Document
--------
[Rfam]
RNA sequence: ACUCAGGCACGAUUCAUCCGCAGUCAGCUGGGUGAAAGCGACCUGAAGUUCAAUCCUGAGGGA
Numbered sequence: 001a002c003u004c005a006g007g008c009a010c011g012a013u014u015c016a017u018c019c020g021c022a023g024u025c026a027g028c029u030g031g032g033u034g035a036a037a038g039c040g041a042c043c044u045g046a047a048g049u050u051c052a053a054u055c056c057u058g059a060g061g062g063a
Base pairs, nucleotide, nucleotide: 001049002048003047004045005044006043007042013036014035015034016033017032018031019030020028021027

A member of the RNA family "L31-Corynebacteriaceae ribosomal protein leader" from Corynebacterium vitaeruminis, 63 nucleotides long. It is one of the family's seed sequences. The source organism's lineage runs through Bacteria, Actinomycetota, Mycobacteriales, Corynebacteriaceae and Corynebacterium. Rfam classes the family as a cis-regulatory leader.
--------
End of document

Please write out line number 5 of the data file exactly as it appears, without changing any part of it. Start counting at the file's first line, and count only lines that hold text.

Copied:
A member of the RNA family "L31-Corynebacteriaceae ribosomal protein leader" from Corynebacterium vitaeruminis, 63 nucleotides long. It is one of the family's seed sequences. The source organism's lineage runs through Bacteria, Actinomycetota, Mycobacteriales, Corynebacteriaceae and Corynebacterium. Rfam classes the family as a cis-regulatory leader.